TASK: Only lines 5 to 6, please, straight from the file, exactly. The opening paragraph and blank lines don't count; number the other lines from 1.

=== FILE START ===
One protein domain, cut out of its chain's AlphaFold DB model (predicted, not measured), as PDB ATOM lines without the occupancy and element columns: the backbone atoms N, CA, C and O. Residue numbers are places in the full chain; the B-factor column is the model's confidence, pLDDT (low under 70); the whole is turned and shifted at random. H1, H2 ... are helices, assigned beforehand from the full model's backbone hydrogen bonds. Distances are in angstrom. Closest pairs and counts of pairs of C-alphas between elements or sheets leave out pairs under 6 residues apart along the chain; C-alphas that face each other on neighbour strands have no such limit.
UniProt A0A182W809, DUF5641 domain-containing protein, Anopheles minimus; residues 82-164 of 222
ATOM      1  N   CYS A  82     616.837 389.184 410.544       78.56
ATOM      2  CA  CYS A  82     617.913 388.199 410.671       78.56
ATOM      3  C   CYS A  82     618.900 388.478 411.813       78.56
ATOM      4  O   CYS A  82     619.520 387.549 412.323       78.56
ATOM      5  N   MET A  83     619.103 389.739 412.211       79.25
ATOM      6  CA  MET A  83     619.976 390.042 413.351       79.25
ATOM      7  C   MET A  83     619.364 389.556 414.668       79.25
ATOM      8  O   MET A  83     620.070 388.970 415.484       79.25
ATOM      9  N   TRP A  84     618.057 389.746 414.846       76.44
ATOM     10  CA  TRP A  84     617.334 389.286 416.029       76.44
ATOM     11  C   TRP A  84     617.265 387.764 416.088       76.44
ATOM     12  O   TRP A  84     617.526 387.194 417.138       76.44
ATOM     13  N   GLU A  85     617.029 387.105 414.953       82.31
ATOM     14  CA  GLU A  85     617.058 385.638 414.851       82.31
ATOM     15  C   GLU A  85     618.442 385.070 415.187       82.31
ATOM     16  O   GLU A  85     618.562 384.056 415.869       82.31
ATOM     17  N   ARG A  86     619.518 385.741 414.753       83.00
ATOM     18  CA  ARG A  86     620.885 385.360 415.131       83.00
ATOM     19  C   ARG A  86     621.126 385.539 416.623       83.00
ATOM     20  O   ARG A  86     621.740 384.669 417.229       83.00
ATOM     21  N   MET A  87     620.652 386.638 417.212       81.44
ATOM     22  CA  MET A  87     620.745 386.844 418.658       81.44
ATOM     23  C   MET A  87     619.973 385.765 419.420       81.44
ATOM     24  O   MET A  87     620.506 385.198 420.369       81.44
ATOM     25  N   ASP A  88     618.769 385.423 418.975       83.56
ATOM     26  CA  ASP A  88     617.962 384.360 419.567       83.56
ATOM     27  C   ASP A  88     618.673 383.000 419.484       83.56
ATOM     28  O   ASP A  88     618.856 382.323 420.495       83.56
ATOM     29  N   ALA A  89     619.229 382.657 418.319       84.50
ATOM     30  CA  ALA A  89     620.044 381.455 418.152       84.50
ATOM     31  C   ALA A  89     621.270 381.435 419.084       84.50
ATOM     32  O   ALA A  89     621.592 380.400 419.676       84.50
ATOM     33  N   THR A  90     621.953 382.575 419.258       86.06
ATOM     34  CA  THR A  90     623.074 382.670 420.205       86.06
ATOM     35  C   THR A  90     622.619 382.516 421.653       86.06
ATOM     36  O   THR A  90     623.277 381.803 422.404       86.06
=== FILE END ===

ATOM      4  O   CYS A  82     619.520 387.549 412.323       78.56
ATOM      5  N   MET A  83     619.103 389.739 412.211       79.25